Nanoscale remediation, or nanoremediation, is a new technique that makes use of tiny man-made structures known as nanoparticles to rapidly and efficiently reduce contaminant concentrations in soil and groundwater. These particles, which are about 100 000 times smaller than the width of a single hair, have excellent storage, transportation, penetration and distribution capabilities. They can be injected into the subsurface of a contaminated source to degrade or immobilize the contaminant. They can also be used to trap contaminants through nanostructures that behave like a molecular sieve. This technique has the potential to be more cost-effective than traditional techniques, such as excavation in reaching the clean-up goals in environmental remediation.

A whole new world

Innovation opens the door to new possibilities, but also imposes new training requirements. One solution to address this is virtual reality. The 3D world offers an opportunity for practitioners to get first-hand experience in each step of the decommissioning and environmental remediation process. This can include, among other things, specification of the cutting sequence to be followed, the levels of exposure to radiation that workers may face, the most efficient options for component removal and packaging of the segmented waste pieces and potential safety hazards.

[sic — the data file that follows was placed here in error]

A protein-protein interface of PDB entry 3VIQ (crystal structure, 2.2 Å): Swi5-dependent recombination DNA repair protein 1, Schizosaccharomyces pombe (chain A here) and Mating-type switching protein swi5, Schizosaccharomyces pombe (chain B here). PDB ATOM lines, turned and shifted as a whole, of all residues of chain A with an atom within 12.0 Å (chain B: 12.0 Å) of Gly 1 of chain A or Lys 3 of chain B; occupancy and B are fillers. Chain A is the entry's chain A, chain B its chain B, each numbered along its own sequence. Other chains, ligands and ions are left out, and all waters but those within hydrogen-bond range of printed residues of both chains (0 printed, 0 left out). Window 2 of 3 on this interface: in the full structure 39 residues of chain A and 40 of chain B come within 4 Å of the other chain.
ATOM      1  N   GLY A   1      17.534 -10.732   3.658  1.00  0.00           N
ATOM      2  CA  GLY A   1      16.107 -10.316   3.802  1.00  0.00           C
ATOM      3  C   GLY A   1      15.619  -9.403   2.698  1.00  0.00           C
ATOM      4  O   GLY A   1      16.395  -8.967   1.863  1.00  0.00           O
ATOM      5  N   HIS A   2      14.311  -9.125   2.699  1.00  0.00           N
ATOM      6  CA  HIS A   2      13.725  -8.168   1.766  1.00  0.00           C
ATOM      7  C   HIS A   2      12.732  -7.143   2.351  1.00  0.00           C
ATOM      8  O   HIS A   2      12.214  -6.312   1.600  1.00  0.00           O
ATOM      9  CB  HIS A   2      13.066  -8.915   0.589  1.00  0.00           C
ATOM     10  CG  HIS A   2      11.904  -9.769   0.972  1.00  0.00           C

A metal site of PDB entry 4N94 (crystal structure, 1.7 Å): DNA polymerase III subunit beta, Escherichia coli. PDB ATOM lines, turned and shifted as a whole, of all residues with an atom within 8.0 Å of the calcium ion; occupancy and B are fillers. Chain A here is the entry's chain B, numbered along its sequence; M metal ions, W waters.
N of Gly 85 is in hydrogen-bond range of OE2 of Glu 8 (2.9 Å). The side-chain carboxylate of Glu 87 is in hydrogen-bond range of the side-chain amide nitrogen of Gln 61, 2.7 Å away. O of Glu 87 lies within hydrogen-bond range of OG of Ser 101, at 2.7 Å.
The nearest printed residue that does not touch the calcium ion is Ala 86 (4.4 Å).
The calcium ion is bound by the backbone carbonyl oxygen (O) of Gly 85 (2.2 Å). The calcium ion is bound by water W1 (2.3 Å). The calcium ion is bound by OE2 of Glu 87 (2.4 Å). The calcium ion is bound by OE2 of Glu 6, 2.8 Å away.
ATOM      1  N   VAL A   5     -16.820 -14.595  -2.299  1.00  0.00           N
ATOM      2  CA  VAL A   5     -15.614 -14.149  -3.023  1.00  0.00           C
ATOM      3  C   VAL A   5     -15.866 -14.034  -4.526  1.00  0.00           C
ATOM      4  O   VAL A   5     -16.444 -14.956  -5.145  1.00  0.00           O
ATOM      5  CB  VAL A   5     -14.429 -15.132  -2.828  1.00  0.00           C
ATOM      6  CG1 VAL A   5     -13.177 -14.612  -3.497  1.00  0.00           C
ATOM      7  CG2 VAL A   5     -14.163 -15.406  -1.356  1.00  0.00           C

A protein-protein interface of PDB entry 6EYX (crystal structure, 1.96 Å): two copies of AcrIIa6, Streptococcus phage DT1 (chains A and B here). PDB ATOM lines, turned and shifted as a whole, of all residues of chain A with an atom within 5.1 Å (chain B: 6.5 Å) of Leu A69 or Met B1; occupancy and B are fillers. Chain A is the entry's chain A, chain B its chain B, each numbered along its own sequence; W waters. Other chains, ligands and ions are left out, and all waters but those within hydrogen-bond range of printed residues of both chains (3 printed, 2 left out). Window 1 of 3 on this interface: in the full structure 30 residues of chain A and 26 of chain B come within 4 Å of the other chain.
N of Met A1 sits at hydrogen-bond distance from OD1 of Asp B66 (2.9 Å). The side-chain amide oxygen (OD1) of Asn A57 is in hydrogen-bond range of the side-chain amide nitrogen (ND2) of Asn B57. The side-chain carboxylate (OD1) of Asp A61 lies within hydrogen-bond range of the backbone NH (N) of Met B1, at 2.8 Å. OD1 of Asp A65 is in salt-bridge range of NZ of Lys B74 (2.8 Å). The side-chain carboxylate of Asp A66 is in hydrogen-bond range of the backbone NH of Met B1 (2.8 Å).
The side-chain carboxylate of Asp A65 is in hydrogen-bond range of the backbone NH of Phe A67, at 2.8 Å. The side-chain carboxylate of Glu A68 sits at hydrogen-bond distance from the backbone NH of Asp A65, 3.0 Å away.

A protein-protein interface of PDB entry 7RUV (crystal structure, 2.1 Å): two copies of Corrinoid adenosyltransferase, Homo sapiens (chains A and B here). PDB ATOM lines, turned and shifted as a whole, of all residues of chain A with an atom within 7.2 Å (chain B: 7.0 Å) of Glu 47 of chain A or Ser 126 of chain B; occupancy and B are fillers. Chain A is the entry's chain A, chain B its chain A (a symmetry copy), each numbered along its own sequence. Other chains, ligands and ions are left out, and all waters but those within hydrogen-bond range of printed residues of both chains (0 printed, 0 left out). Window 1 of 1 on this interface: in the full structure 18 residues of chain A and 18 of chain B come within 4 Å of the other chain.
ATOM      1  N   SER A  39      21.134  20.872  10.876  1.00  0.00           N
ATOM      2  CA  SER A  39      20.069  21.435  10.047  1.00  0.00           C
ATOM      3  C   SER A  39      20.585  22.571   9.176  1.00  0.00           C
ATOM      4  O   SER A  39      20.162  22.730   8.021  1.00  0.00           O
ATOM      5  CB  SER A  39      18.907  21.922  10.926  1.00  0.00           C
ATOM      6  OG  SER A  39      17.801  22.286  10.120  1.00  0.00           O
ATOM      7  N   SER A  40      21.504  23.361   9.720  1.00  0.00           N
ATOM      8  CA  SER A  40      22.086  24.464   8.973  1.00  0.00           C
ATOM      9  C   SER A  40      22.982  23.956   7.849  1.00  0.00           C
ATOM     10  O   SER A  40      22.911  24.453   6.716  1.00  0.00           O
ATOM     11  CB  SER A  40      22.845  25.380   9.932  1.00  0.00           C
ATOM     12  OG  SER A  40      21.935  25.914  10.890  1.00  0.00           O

While the potential benefits of new technologies and innovations are vast, it often takes years to scale these up for wider use, particularly in countries where budgets and resources are limited. The IAEA’s support helps countries get the information, experience and training they need.

“The vision of the IAEA is to assist Member States in developing and maintaining their capacity to manage decommissioning and remediation projects in a timely, safe and cost-effective manner,” Michal said.

Remotely controlled tools can be used to measure radioactivity, decontaminate nuclear power plants and eventually to segment and handle the plant components, avoiding the risk a human being would face.
Vladimir Michal, Team Leader, Decommissioning and Environmental Remediation, IAEA

Snake-like robot equipped with a laser cutter allows the decommissioning team to access confined and hazardous areas. (Photo: Sellafield Ltd/UK)

Last update: 26 Jul 2017